Missouri’s economy is expected to grow next year, according to the annual revenue estimate released Tuesday by the Governor’s office and key legislative leaders.
Democratic Governor Jay Nixon, along with GOP Budget chairs Rick Stream from the House and Kurt Schaefer from the Senate, say that the state’s economy will grow by just over 3 percent during the next fiscal year. The economic growth rate is actually estimated to be 4.8 percent – but the loss of one-time revenue sources from Washington and other factors lower it to the 3 percent net rate.
Governor Jay Nixon (D) has decided to let state employees take the day after Thanksgiving off work this year.
The state’s latest general revenue report show that Missouri collected 7.5 percent more money last month than it did in October of last year, and State Budget Director Linda Luebbering says that’s part of the reason why state workers will get to stay home on November 23rd.
Missouri closed out its 2012 fiscal year with slightly better-than-expected revenues. But that doesn't necessarily translate to a budget surplus.
Figures released Tuesday show Missouri had more than $7.3 billion in general revenues during the fiscal year that ended June 30. That's up more than 3.2 percent compared with the 2011 fiscal year. And it's also better than the 2.7 percent growth rate upon which the budget had been based.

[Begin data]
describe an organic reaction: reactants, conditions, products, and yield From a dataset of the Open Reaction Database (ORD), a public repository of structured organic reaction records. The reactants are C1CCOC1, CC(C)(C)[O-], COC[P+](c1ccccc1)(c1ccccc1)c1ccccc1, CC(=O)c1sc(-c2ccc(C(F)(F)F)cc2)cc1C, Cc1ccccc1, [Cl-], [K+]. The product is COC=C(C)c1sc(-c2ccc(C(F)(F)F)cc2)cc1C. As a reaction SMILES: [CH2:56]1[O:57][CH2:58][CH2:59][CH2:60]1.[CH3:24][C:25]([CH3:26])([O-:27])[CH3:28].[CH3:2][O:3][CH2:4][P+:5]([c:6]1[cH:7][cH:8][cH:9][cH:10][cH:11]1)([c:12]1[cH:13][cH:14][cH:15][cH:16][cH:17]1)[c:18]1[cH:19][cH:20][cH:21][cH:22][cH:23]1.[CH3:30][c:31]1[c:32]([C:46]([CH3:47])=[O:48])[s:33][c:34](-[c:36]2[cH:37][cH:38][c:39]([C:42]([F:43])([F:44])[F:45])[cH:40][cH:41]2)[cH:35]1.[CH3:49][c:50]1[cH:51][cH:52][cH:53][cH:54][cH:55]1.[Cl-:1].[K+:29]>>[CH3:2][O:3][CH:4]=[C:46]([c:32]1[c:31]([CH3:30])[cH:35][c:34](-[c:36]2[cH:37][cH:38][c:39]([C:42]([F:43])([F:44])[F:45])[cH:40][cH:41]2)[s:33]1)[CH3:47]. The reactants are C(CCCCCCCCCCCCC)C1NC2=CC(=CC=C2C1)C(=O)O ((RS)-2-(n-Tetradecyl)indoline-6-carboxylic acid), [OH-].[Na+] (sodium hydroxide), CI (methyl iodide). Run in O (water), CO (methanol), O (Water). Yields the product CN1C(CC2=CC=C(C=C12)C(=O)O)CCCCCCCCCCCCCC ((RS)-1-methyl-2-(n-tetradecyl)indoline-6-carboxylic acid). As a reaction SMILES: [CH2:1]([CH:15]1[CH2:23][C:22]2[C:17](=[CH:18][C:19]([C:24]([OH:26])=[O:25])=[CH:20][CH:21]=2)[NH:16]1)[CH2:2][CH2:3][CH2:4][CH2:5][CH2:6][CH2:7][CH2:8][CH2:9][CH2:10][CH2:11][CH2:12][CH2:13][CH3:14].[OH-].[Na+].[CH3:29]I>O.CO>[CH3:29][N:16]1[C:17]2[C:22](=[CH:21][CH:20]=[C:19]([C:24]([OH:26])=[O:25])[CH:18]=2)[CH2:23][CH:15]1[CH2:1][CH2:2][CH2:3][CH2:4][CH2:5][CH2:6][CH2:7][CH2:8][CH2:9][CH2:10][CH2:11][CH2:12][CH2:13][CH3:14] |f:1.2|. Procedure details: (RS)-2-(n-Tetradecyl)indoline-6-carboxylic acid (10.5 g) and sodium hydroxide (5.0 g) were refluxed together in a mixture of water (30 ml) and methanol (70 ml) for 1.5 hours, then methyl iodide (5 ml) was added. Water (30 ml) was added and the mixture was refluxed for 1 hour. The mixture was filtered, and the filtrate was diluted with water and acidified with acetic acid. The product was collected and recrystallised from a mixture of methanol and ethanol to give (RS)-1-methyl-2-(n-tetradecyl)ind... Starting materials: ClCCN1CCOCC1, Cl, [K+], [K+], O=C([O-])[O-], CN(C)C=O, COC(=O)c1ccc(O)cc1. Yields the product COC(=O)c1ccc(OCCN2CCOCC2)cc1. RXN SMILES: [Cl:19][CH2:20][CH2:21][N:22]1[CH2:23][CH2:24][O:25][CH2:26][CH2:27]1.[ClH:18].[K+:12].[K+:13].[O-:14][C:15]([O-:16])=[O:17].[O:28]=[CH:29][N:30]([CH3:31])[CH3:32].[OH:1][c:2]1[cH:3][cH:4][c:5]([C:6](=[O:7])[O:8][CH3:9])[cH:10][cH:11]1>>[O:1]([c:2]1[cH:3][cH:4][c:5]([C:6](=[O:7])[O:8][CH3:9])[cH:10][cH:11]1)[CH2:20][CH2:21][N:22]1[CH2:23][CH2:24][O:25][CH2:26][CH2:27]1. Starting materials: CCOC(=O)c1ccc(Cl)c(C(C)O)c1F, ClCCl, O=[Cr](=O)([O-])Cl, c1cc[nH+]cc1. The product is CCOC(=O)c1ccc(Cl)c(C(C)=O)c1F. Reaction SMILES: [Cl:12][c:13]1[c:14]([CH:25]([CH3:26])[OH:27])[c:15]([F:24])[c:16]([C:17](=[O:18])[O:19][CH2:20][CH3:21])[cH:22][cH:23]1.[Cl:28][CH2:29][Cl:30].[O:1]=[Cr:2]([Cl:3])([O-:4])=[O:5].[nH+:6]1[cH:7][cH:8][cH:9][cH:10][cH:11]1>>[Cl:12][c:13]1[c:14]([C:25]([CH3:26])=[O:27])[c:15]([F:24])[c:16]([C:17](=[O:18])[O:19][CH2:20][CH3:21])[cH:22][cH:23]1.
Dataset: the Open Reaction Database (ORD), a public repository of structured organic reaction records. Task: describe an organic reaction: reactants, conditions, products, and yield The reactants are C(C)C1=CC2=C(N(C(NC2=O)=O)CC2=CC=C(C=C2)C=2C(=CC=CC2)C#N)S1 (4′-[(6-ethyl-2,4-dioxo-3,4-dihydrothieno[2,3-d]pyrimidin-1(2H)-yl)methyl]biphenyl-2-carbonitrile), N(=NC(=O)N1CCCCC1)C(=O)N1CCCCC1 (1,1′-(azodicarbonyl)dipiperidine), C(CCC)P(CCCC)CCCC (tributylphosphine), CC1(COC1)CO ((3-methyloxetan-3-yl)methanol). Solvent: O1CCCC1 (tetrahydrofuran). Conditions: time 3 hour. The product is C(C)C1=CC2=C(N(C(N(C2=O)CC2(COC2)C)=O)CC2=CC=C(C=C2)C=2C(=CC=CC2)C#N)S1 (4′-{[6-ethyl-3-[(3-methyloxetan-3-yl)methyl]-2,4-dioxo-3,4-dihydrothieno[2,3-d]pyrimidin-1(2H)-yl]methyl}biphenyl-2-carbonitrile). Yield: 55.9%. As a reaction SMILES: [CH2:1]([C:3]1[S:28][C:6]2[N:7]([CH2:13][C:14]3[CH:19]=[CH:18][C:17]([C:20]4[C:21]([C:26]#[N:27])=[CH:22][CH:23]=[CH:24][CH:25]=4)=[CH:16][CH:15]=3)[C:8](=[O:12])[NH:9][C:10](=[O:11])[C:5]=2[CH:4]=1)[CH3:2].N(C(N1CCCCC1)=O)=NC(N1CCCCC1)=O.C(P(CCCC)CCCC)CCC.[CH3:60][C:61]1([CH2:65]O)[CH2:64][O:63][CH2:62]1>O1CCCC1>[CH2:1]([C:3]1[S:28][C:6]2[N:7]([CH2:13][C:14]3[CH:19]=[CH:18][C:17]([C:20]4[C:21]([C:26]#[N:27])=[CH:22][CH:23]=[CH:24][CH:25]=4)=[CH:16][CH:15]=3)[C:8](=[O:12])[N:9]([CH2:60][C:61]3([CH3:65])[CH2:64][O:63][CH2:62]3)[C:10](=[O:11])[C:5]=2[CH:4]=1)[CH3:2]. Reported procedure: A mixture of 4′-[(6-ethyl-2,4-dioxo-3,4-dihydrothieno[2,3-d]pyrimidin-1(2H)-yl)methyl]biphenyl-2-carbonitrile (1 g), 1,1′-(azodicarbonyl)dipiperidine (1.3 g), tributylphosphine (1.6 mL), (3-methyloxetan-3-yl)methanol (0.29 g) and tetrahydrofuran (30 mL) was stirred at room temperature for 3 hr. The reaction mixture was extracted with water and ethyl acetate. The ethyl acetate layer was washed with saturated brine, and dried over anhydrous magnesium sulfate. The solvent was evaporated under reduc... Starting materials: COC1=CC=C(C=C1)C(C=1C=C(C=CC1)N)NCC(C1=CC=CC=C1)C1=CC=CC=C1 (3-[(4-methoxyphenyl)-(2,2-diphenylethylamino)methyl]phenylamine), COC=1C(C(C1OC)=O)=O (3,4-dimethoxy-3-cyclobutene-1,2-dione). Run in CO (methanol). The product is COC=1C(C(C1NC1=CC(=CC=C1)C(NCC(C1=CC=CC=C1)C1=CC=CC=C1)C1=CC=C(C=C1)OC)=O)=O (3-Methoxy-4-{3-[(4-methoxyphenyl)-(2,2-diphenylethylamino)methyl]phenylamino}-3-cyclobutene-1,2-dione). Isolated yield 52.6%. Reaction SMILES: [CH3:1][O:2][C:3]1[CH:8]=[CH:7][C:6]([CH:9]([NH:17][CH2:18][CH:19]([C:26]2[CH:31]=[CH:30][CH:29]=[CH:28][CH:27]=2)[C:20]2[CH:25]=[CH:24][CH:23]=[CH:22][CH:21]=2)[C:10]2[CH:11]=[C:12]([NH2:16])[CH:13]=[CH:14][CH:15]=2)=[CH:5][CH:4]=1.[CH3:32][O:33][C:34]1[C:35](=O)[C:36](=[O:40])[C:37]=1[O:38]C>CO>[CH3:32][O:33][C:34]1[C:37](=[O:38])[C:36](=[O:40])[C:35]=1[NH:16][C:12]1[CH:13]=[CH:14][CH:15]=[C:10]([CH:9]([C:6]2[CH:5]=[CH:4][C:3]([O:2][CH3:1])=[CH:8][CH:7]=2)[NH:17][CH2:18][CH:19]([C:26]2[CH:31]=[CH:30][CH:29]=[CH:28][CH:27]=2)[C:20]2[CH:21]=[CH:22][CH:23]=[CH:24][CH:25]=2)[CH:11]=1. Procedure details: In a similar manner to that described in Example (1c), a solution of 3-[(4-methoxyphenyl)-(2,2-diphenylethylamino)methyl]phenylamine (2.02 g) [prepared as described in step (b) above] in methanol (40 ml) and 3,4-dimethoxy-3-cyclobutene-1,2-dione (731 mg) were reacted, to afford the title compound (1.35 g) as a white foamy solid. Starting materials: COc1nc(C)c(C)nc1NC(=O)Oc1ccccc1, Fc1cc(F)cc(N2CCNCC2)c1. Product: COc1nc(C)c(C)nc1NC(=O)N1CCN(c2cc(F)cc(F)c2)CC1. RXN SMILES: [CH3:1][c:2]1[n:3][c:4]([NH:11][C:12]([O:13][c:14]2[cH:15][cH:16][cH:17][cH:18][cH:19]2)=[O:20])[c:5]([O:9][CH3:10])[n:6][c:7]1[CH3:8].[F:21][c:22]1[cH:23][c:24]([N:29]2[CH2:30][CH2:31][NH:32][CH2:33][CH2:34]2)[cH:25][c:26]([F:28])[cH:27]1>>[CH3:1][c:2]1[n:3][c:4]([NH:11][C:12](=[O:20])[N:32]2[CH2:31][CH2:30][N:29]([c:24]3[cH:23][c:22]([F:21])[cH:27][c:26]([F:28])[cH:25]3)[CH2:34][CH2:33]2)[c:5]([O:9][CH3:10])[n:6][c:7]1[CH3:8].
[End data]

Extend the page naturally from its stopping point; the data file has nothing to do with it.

Missouri’s revenues rose more than expected during the month of May.
The state collected about $6.6 billion in revenue last month, compared to just under $6.4 billion in May of 2011. Governor Jay Nixon’s Budget Director, Linda Luebbering, credits most of the improvement to higher collections of state income and sales taxes.
“That's the good news, things are picking up," Luebbering said. "I think we do have to be cautious, still, because of what’s going on at the national and particularly the international picture, with European Union issues and everything that's going on globally that could have some bearing on the overall economy.”
The state Office of Administration released figures on Wednesday that show Missouri's net revenues were up 3.1 percent through April - or the first 10 months of the fiscal year. The 2012 budget is based on 2.7 percent growth.